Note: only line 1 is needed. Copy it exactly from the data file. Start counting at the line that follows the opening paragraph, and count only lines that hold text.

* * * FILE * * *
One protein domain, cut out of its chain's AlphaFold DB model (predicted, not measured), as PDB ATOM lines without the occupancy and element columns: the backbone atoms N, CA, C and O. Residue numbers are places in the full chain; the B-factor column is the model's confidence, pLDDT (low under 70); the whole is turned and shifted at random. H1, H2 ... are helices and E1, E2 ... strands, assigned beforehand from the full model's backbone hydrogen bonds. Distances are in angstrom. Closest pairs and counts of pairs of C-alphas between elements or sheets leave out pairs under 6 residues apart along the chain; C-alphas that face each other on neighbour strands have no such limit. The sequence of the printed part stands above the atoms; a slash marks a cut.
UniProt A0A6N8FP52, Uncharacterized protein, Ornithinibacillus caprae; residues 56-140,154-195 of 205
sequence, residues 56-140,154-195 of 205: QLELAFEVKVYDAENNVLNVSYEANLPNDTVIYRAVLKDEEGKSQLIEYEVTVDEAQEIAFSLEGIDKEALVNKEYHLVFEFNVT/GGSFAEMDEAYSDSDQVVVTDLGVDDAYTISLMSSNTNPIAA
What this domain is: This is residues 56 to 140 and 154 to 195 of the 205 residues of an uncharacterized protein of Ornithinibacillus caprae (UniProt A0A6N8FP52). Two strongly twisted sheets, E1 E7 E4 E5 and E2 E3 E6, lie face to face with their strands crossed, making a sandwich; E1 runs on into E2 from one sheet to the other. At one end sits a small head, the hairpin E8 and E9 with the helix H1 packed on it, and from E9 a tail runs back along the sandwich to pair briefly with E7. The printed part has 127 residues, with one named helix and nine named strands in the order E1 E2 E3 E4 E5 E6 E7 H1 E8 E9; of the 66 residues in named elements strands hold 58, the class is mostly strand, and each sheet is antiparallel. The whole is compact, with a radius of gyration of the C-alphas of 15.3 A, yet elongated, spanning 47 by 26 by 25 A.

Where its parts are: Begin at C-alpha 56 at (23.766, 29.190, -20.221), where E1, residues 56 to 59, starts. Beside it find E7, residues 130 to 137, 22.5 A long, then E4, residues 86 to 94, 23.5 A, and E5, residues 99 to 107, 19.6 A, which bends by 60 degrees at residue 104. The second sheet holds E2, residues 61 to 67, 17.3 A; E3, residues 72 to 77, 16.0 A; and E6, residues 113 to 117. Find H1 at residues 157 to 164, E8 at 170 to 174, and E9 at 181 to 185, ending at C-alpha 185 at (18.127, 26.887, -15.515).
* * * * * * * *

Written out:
UniProt A0A6N8FP52, Uncharacterized protein, Ornithinibacillus caprae; residues 56-140,154-195 of 205